Okuns Law

What Does Okun’s Law Mean? The relationship between an economy’s unemployment rate and its gross national product (GNP). Twentieth-century economist Arthur Okun developed this idea, which states that when unemployment falls by 1%, GNP rises by 3%. However, the law only holds true for the U.S. economy, and only applies when the unemployment rate falls between 3-7.5%. Other version of Okun’s Law focus on a relationship between unemployment and GDP, whereby a percentage increase in unemployment causes a 2% fall in GDP.

Graph of US quarterly data (not annualized) from 1947 through 2002 estimates a form of the difference version of Okun’s law: %Change GNP = .856 – 1.827*(Change Unemployment Rate). R^2 of .504. Differences from other results are partly due to the use of quarterly data. In economics, Okun’s law is an empirically observed relationship relating unemployment to losses in a country’s production first quantified by Arthur M. Okun. The “gap version” states that for every 1% increase in the unemployment rate, a country’s GDP will be at an additional roughly 2% lower than its potential GDP. The “difference version” [1] describes the relationship between quarterly changes in unemployment and quarterly changes in real GDP. The accuracy of the law has been disputed. The name refers to economist Arthur Okun who proposed the relationship in 1962.

Imperfect relationship Okun’s law is more accurately called “Okun’s rule of thumb” because it is primarily an empirical observation rather than a result derived from theory. Okun’s law is approximate because factors other than employment (such as productivity) affect output. In Okun’s original statement of his law, a 3% increase in output corresponds to a 1% decline in the rate of unemployment; a .5% increase in labor force participation; a .5% increase in hours worked per employee; and a 1 % increase in output per hours worked (labor productivity).[3] Okun’s law states that a one point increase in the unemployment rate is associated with two percentage points of negative growth in real GDP. The relationship varies depending on the country and time period under consideration. The relationship has been tested by regressing GDP or GNP growth on change in the unemployment rate. Martin Prachowny estimated about a 3% decrease in output for every 1% increase in the unemployment rate (Prachowny 1993). The magnitude of the decrease seems to be declining over time in the United States. According to Andrew Abel and Ben Bernanke, estimates based on data from more recent years give about a 2% decrease in output for every 1% increase in unemployment (Abel and Bernanke, 2005). There are several reasons why GDP may increase or decrease more rapidly than unemployment decreases or increases. As unemployment increases,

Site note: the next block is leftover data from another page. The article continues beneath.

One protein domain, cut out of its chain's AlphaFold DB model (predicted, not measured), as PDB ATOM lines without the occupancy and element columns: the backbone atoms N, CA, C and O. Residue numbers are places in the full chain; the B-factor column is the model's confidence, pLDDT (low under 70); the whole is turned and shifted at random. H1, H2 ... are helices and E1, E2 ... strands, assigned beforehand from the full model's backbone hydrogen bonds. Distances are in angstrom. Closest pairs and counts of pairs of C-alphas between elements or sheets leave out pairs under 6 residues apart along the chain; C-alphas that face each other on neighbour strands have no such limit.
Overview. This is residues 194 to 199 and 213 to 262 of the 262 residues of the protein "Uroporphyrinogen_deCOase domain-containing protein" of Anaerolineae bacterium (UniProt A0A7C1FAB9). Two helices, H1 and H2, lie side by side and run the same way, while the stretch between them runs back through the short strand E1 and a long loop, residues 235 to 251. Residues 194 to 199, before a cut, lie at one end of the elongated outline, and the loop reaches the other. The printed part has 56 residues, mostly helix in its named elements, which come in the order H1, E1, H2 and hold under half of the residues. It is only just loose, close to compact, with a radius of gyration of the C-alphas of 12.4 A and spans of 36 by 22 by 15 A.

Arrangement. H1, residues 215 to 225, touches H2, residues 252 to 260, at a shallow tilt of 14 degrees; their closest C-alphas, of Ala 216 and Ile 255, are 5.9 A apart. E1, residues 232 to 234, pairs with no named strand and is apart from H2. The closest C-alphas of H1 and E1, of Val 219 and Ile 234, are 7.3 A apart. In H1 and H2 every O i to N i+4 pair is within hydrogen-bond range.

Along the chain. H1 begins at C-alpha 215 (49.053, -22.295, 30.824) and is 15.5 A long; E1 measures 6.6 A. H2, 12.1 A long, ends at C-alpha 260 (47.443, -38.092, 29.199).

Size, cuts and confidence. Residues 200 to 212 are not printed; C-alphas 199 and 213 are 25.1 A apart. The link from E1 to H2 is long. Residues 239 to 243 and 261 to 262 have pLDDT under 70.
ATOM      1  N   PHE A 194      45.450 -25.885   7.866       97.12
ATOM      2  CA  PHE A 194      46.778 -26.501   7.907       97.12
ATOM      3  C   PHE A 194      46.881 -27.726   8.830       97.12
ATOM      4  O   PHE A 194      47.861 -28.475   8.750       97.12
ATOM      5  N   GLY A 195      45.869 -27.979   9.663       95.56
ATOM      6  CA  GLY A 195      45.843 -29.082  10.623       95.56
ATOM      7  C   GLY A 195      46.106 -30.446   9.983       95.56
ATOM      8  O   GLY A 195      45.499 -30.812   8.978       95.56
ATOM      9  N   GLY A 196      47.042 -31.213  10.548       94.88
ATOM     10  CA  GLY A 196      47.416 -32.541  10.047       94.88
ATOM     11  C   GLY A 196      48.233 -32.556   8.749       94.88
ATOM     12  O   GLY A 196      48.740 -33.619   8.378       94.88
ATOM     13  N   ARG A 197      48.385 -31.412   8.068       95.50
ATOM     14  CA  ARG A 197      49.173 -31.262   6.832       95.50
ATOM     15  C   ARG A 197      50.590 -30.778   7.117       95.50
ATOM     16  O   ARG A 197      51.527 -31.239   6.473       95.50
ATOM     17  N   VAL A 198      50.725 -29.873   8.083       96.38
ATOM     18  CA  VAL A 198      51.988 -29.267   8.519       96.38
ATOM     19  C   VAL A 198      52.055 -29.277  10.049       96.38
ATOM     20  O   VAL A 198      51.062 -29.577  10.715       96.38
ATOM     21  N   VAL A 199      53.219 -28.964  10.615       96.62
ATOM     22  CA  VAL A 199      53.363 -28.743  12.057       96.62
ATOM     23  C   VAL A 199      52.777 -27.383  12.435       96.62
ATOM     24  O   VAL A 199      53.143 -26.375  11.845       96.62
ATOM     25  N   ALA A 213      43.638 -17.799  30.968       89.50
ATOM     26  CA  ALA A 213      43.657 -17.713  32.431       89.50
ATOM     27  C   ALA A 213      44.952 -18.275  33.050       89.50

• a reduction in the multiplier effect created by the circulation of money from employees
• unemployed persons may drop out of the labor force (stop seeking work), after which they are no longer counted in unemployment statistics
• employed workers may work shorter hours
• labor productivity may decrease, perhaps because employers retain more workers than they need

One implication of Okun’s law is that an increase in labor productivity or an increase in the size of the labor force can mean that real net output grows without net unemployment rates falling (the phenomenon of “jobless growth”). As a relationship between changes in the unemployment rate and economic growth, Okun’s law predicts that growth slowdowns typically coincide with rising unemployment. The recent experience of 2006 shows, however, that this is not always the case. This article has documented several reasons for this. First among these is that Okun’s law is not a tight relationship. There have been many exceptions to Okun’s law or instances where growth slowdowns have not coincided with rising unemployment. This is true when looking over both long and short time periods. This is a reminder that Okun’s law—contrary to connotations of the word “law”—is only a rule of thumb, not a structural feature of the economy. This article has also documented that Okun’s law has not been a stable relationship over time. Part of this variation is related to the state of the business cycle: The relationship between output and unemployment is different in recessions and expansions, and recent expansions have been longer than average. Additionally, the data suggest that a weakening of the contemporaneous relationship between output and unemployment has coincided with a stronger relationship between past output growth and current unemployment.